We went to Alaska this summer by flying into Anchorage and then renting an RV in Anchorage and driving all over the state. We had a great time and the roads in Alaska last summer were not much worse than I have seen in many of the Lower 48. There are interstate quality roads heading from Anchorage out toward Glenallen and some coming into Fairbanks. We were surprised how good the roads were in Alaska. You had to watch for the frost heaves, but the trip around the state was not that bad. We talked to many who had driven the AlCan and their comments ranged from "not bad" to "Oh My God" so it just depends on your perspective.

Enjoy the drive. If you are active duty military and headed up to either Wainwright or Eielson, enjoy the trip and your time in AK. It is a gorgeous place and sure changed a lot since I was stationed at Eielson in the early 70's.
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Old 01-03-2013, 12:40 PM   #33
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400 miles per day is certainly do-able while you're in the U.S. traveling on Interstate highways (although, it's about double what *we'd* want to drive in an day). However, once you get into Canada, and particularly once you're on the Alaska Highway, doing 400 miles per day would probably be something like 12 hours per day, if not more. There are frost heaves and construction areas where you'll have to go slow...that's most likely will put your AVERAGE speed at something less than 40 MPH (and the speed limit on the Alaska Highway is not 75 MPH like it is on most Interstates...as I recall, the fasted speed limit is 60 MPH).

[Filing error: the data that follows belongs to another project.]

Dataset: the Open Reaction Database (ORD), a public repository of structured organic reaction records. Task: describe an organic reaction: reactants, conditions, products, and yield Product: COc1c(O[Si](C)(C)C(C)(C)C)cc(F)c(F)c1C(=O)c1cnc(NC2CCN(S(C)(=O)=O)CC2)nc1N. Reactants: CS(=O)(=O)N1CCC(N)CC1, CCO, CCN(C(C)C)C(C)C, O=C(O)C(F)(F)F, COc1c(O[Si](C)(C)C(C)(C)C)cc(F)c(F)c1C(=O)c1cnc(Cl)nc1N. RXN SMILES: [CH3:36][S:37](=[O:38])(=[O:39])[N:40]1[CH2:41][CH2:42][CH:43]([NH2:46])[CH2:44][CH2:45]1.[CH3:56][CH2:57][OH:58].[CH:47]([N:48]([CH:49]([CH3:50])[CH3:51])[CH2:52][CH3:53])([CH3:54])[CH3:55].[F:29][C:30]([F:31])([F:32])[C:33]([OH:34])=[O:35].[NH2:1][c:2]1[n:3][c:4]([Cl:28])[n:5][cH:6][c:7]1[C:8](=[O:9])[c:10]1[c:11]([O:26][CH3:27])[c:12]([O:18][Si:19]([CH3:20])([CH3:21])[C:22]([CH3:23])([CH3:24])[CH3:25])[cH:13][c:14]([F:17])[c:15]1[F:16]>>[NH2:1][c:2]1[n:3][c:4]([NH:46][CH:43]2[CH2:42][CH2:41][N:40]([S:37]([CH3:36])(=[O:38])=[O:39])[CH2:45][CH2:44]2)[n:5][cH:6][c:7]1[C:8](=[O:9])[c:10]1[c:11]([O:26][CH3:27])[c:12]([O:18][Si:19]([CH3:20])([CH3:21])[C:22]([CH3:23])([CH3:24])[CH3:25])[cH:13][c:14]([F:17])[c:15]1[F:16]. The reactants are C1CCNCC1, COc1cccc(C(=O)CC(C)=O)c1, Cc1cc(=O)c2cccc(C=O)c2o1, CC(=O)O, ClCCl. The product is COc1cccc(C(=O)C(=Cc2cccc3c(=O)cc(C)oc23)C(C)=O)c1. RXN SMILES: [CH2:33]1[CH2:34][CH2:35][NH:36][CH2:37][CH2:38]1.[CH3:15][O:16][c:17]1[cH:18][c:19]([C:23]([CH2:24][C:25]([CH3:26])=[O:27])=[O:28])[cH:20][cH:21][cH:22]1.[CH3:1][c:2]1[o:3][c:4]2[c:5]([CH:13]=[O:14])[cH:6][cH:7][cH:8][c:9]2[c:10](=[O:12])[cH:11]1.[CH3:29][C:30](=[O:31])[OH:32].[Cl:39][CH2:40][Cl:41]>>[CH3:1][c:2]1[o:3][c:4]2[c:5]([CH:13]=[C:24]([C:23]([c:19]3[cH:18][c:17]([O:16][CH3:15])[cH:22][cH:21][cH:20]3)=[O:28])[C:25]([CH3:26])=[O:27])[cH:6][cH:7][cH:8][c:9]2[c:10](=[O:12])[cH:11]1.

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Old 01-03-2013, 01:51 PM   #34
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We've found we average about 50 mph, no matter how fast we try to drive.
On a long trip we'll do some 400 mi days, most are a little less. It works for us to drive two or three days then spend an extra night in one spot to relax a bit. as you planning the trip look for point of interes for you and make those the longer stops.
Try to take your time and enjoy your trip.
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Old 01-03-2013, 01:54 PM   #35
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For Sandee and I we are starting to plan the day we are FT. I suppose the biggest issue we have is learning how to find good camping "on the fly". Right now we plan at least a couple weeks in advance and maybe more on certain events. Finding the resources to make this happen is something we hope to do this summer.

I think once we get that figured out, we might be more inclined to do some daily traveling instead of 1 or 2 big days then a week or 2 staying in a spot. We want to find that balance between "vacation mode" and finding a place to relax for a spell.
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Old 01-03-2013, 04:43 PM   #36
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I do hope you are starting this trip in May or June. I90 and then I15 to Great Falls, MT will be the fast part of your trip and the cheapest fuel wise. Canada costs more for fuel.

Buy the “The Mile Post” for getting to Alaska. It may not be 100% accurate for fuel stops, but it helps on the Alcan. It also tells you about what to see on the way up.